• A proposal to section 715.3 to permit alternative methods for determining fire-protection ratings similar to those permitted for fire-resistance ratings was approved.

• Also to 715.3, a proposal to require an "R" or "P" classification based upon whether the product provides a fire resistance or fire rating was disapproved.

• A proposal to 715.4 was withdrawn.  The proposal was to limit the area of glazing in exterior walls where the fire protection rating is more than 90 minutes.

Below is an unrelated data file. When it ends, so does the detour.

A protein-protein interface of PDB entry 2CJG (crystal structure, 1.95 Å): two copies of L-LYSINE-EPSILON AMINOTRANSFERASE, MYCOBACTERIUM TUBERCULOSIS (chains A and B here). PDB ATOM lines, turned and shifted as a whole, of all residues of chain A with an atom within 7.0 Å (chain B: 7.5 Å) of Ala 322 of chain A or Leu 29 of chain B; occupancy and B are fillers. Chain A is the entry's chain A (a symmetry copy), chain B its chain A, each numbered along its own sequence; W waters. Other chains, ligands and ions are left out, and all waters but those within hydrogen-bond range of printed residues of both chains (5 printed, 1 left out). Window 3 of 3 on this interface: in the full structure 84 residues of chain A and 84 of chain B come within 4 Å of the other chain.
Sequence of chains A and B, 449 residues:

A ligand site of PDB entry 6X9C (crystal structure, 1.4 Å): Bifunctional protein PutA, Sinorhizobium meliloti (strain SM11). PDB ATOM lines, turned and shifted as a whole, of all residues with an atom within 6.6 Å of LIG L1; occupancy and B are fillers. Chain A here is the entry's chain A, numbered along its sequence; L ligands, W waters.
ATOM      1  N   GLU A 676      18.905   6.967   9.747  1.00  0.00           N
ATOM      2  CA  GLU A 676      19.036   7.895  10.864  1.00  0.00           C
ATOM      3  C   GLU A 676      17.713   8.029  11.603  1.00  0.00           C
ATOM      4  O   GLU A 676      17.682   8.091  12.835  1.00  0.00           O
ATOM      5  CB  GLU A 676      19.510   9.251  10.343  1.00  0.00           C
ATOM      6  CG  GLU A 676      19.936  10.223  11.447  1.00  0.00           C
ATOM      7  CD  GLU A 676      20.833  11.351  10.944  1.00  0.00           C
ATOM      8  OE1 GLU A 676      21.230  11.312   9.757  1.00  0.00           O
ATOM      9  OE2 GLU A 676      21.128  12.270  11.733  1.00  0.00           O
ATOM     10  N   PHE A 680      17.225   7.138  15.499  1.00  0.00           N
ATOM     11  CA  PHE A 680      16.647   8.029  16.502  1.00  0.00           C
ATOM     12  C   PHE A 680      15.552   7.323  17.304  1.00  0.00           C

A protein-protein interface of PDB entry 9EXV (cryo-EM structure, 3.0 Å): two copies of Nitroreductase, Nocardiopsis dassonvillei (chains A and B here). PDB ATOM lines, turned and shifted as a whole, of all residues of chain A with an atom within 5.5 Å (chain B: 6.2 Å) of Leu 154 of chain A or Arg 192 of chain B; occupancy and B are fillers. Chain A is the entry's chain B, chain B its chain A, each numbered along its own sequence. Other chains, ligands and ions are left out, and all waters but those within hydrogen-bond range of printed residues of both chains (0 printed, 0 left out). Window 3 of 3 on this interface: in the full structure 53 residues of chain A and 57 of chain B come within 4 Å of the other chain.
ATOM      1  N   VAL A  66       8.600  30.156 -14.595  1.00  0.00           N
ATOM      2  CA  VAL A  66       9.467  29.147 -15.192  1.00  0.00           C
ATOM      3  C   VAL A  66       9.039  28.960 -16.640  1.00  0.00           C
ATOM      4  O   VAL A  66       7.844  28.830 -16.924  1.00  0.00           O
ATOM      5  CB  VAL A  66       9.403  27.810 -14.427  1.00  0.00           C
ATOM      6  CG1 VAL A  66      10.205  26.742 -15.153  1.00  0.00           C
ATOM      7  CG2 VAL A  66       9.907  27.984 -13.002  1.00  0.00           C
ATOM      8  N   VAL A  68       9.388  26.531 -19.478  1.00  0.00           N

• A proposal to section 404.5 of the IBC, General was withdrawn.  The proposal would permit the use of 20-minute fire protection rated glazing (with the hose stream) to be used instead of the wetted glass assembly in atria.

Summaries of all actions and the full hearings report are available at  The deadline for receipt of public comments to the hearings actions on proposed changes is June 16, 2005.

Architect's Guide to Glass & Metal
© Copyright Key Communications Inc. All rights reserved. No reproduction of any type without expressed written permission.